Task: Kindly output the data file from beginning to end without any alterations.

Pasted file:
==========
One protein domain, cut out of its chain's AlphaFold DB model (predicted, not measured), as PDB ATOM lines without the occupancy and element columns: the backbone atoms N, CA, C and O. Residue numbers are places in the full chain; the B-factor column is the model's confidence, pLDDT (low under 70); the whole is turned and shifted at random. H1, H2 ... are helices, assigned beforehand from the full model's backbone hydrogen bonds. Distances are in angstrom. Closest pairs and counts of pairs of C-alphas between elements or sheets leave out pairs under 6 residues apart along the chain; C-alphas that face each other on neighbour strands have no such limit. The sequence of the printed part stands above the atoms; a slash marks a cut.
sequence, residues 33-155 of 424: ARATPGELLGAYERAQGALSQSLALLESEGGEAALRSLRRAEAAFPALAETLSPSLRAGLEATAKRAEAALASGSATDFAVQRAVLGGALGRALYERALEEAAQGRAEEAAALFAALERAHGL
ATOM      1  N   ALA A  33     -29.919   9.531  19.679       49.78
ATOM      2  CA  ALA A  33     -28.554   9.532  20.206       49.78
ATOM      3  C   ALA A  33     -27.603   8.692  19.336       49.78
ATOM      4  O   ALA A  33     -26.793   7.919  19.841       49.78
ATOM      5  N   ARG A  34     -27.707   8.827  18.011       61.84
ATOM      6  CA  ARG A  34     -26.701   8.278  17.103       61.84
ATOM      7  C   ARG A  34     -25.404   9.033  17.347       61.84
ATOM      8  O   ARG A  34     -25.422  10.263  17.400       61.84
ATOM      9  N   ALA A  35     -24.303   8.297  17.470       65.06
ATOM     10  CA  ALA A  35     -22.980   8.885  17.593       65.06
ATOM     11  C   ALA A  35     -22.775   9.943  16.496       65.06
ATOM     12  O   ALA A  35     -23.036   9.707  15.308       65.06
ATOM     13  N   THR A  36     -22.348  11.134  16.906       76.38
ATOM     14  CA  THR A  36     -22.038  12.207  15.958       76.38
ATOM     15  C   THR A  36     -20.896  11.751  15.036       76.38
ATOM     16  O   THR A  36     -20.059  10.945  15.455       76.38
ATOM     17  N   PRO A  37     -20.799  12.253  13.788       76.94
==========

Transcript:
One protein domain, cut out of its chain's AlphaFold DB model (predicted, not measured), as PDB ATOM lines without the occupancy and element columns: the backbone atoms N, CA, C and O. Residue numbers are places in the full chain; the B-factor column is the model's confidence, pLDDT (low under 70); the whole is turned and shifted at random. H1, H2 ... are helices, assigned beforehand from the full model's backbone hydrogen bonds. Distances are in angstrom. Closest pairs and counts of pairs of C-alphas between elements or sheets leave out pairs under 6 residues apart along the chain; C-alphas that face each other on neighbour strands have no such limit. The sequence of the printed part stands above the atoms; a slash marks a cut.
sequence, residues 33-155 of 424: ARATPGELLGAYERAQGALSQSLALLESEGGEAALRSLRRAEAAFPALAETLSPSLRAGLEATAKRAEAALASGSATDFAVQRAVLGGALGRALYERALEEAAQGRAEEAAALFAALERAHGL
ATOM      1  N   ALA A  33     -29.919   9.531  19.679       49.78
ATOM      2  CA  ALA A  33     -28.554   9.532  20.206       49.78
ATOM      3  C   ALA A  33     -27.603   8.692  19.336       49.78
ATOM      4  O   ALA A  33     -26.793   7.919  19.841       49.78
ATOM      5  N   ARG A  34     -27.707   8.827  18.011       61.84
ATOM      6  CA  ARG A  34     -26.701   8.278  17.103       61.84
ATOM      7  C   ARG A  34     -25.404   9.033  17.347       61.84
ATOM      8  O   ARG A  34     -25.422  10.263  17.400       61.84
ATOM      9  N   ALA A  35     -24.303   8.297  17.470       65.06
ATOM     10  CA  ALA A  35     -22.980   8.885  17.593       65.06
ATOM     11  C   ALA A  35     -22.775   9.943  16.496       65.06
ATOM     12  O   ALA A  35     -23.036   9.707  15.308       65.06
ATOM     13  N   THR A  36     -22.348  11.134  16.906       76.38
ATOM     14  CA  THR A  36     -22.038  12.207  15.958       76.38
ATOM     15  C   THR A  36     -20.896  11.751  15.036       76.38
ATOM     16  O   THR A  36     -20.059  10.945  15.455       76.38
ATOM     17  N   PRO A  37     -20.799  12.253  13.788       76.94